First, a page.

Thursday, August 9, 2012

Beyond the Constitution

It is more than the Constitution that is setting us back; it is our worldview or our mindset or values or culture? And which is why despite having the three co-equal branches of government – and a supposedly fairly crafted democracy where check-and-balance is enshrined – “the rule of law” is not associated with PHL? Is our parochialism setting us back in the 21st century world that is interconnected? Or is it our hierarchical system and structure in the era where people are risking their lives in pursuit of an egalitarian society? Is it our penchant to personalize when the higher order ought to be the common good? And not surprisingly, we nurture a cacique culture where rank and privilege is bestowed on the few in exchange for entitlement – i.e., paternalism as opposed to respect – for the rest? Have we then unwittingly created the fertile ground for abuse and corruption?

And we can't undo our Charter because we value and thus don't want to forego our control over our land, utilities and media? And we proudly pursued land reform in the name of social justice – that has proved to be shortsighted when it could have been a platform for a globally competitive agribusiness? We value and don't want to forego control over utilities because they are part of the nation's security but sadly confining us to the "dark ages" – unable to lit our homes and businesses? We value and don't want to forego control over media because of its power of influence – which is consistent with our value of hierarchy – thus reinforcing influence peddling?

And is the foregoing one way we would describe our culture – and which we accept as an accident of fate? The saddest part is we seem to know what we want yet because we are so “inclusive” in our perspective we can’t separate the wheat from the chaff. And we get deeper into the “trivial many” and find ourselves farther and farther away from the “vital few” – thus our inability to prioritize. For example, it is the 21st century and we are still debating about power and about NAIA 3! Aren’t they essential to day-to-day life? The JFC (Joint Foreign Chambers) worked with a cross-section of society, both public and private, to develop “Arangkada Philippines” – which spells out the 7 strategic industries meant to attract $75 billion in foreign direct investments, generate intermediate industries and activity and thus over $100 billion in incremental GDP and millions of jobs. But we would rather pursue gambling – because it’s a quick fix like OFW remittances? “Pinoy abilidad” is about side-stepping a problem?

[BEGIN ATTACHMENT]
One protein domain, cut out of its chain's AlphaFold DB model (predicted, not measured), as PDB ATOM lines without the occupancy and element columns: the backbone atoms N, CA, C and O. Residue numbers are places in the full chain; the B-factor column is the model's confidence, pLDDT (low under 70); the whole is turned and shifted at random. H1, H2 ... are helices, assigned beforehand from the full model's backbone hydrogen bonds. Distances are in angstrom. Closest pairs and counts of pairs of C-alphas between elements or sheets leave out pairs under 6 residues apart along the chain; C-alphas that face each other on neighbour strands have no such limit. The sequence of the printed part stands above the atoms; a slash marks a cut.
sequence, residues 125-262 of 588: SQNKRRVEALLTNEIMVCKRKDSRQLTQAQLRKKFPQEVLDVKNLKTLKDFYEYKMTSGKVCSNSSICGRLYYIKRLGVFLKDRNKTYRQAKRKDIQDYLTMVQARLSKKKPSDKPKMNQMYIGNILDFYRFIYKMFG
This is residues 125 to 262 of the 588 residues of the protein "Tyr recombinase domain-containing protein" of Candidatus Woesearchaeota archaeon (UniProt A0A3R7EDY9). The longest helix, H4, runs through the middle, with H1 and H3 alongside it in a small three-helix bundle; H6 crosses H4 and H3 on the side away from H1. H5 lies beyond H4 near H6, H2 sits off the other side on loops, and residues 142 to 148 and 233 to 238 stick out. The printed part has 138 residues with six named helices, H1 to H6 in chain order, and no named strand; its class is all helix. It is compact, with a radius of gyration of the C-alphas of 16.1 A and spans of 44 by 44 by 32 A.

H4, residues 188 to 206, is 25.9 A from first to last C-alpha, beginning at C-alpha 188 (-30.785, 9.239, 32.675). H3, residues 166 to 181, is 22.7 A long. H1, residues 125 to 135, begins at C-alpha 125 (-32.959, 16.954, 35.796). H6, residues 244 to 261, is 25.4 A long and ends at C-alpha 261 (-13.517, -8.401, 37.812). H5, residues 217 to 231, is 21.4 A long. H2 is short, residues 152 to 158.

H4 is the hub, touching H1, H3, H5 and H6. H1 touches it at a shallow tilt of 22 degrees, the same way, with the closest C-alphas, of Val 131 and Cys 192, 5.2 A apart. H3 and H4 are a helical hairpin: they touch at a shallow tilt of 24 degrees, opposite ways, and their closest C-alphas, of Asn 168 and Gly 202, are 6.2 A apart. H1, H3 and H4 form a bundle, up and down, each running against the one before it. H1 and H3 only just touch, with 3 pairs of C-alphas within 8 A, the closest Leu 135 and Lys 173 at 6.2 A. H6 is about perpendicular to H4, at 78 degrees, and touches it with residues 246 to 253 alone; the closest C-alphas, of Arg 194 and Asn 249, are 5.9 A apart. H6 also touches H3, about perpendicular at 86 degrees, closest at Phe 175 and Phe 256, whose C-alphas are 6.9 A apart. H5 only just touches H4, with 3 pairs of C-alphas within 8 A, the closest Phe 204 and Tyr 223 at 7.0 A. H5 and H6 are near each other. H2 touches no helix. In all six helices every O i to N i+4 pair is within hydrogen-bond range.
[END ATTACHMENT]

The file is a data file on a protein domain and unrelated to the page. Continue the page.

Could it be that President Aquino is not predisposed to revisiting our Charter because over the last two years, he has experienced how every initiative was not unlike pulling teeth? But how do we make the pursuit of major initiatives less painful? It is not the form but the substance. It is not the structure but our maturity. Unfortunately, maturity like morality can't be legislated – it is part of growing up and why certain economies remain underdeveloped. And which we recognize and thus are stepping up investment in education?

But that vendor is “kawawa” – let him encroach on the sidewalk! Oh, he just built our church, let him with his business endeavors – we need these basic utilities; better him than foreigners!” [Who cares about competitiveness and developing technology and innovation and people and products and markets anyway?] And that is how the common good goes out the window. And then we wonder why our system is not inclusive? Inclusive can't exist in a cacique environment and so we compromise and resort to paternalism – which all the more undermines political maturity. But everyone is happy because it preserves our most cherished value, hierarchy?

Of course we must revisit our Constitution! But it is not the be-all and end-all! And given it threatens our inherent values, we don't see it as a priority? Then, what we need is an understanding of what we are and what we believe in and what we value! We’ve relied on our institutions to set the norms and conventions, but just like the church, we are the institution, a reflection of Juan de la Cruz – whether it is government, industry or academia? How could we then address the future of Juan de la Cruz? It presupposes that Juan de la Cruz must grow up. Otherwise we shall be in the same trajectory as the US – where greed has undermined their Protestant work ethic.

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